• A bill signed by Gov. Mike Pence (Trump’s running mate) in Indiana would have required all fetal tissue at any stage of development, whether from an abortion or a miscarriage, to be cremated or buried. The problem, other than interfering with women’s decision-making and making abortion more expensive? It could technically apply to the blood and tissue a woman passes during her period, since she could be having a miscarriage then without knowing it.
  • A law in Ohio required doctors to use an outdated prescription regimen for medication abortion — and research found that it caused unnecessary physical harm to the women who were forced to take it. “Women got out to the parking lot, and they were vomiting and they had to come back [to the clinic] and take the dosage again,” Ushma Upadhyay, the lead author of the study, told Rewire.
  • The standard “rape, incest, or life endangerment” exception to many abortion bans doesn’t include an exception for a woman’s health — which excludes all kinds of serious medical conditions, as well as fetal anomalies. That means a doctor would have to let a sick patient get sicker and sicker, until her life is literally and irrefutably in danger, before being allowed to perform a medically necessary abortion. (This has been known to happen when women have miscarriages in Catholic hospitals that refuse to perform abortions.)
  • Many state-level “20-week” abortion bans bills use medically inaccurate language to describe the gestational age of the fetus. That causes confusion about whether the law targets women who are 20 weeks pregnant or 22 weeks — and doctors could face jail time if they get it wrong.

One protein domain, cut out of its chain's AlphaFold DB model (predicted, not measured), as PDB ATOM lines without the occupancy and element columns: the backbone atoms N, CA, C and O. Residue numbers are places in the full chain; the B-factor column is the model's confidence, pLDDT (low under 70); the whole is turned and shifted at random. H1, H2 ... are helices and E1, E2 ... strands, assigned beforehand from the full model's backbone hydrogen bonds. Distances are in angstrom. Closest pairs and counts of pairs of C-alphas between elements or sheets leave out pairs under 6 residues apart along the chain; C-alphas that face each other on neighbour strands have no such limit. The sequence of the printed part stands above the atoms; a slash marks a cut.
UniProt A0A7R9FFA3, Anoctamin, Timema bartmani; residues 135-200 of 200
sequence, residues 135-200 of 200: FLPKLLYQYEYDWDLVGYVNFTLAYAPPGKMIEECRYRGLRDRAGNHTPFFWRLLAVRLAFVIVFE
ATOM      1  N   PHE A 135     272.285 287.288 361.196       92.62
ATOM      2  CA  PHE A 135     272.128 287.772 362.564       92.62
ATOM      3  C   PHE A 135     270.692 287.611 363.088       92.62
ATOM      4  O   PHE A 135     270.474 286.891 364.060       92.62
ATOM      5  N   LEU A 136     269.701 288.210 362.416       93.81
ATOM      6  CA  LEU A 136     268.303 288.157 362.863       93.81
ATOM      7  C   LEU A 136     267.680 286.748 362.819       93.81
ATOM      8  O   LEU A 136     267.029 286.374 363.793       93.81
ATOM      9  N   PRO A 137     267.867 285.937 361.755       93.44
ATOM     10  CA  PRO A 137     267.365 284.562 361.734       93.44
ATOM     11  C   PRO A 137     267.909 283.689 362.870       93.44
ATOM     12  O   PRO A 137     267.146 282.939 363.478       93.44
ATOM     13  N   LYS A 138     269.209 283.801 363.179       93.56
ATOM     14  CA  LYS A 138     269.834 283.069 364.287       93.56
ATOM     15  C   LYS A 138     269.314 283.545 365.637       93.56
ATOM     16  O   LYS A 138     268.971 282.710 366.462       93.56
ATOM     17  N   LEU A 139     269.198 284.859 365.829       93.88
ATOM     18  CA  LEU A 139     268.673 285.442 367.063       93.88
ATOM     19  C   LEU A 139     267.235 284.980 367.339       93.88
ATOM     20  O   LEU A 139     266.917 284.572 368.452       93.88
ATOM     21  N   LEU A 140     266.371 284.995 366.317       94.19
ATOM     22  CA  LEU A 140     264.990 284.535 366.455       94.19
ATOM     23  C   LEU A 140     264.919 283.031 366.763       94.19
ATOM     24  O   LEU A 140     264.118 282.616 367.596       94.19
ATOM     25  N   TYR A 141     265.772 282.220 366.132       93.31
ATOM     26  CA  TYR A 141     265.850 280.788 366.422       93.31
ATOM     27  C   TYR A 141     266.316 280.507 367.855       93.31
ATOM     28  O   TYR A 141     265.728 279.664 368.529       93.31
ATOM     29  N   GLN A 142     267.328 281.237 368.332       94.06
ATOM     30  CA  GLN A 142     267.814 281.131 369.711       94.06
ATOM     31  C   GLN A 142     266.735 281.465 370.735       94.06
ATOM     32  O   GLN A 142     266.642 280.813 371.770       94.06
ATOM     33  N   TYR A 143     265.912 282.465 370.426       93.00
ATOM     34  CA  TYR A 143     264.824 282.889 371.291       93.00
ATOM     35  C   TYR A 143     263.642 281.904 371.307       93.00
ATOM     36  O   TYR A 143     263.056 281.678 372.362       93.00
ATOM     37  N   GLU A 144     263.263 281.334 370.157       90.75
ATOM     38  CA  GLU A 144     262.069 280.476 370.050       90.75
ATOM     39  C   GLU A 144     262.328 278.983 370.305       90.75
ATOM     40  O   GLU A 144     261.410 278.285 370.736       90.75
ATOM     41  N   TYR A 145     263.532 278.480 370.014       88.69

This list is far from exhaustive. Over and over, state and federal legislators write laws that literally force doctors to ignore their own best medical judgment — or that threaten doctors with jail if they don’t comply with a law that makes no medical sense.

Donald Trump talked about a fantasy. Hillary Clinton talked about reality.

These are the battle lines of the abortion wars in America. They’re not about thought experiments on ninth-month abortions, or philosophical differences over when life really begins. They’re about real women’s bodies, and real doctors practicing real medicine on those bodies.

That’s why Hillary Clinton’s response to Trump’s “ninth month” answer was so powerful. Her defense of abortion rights in Wednesday night’s debate was one of her strongest and most passionate moments of any debate, or even of the campaign.

It was personal and emotional. It was rooted in Clinton’s own lived experiences — as a woman who knows what it’s like to be pregnant and give birth, as a diplomat who has seen brutal repression of pregnant women abroad, and as a public servant who has spoken to the women who actually face those heavily-politicized “late-term abortions.”

“You should meet with some of the women that I've met with,” Clinton said to Trump. “I have met with women who, toward the end of their pregnancy, get the worst news one could get — that their health is in jeopardy if they continue to carry to term or that something terrible has happened or just been discovered about the pregnancy.”

She’s seen what it looks like, she said, when “governments forced women to have abortions like they did in China or force women to bear children like they used to do in Romania. I can tell you the government has no business in the decisions that women make with their families in accordance with their faith, with medical advice, and I will stand up for that right.”

Clinton spoke with the moral force of somebody who knows what it means, in flesh and blood and pain and suffering, to carry a pregnancy to term — and what it means when that isn’t possible.

Trump, by contrast, talked like somebody who doesn’t understand any of that at all. And he’s not alone.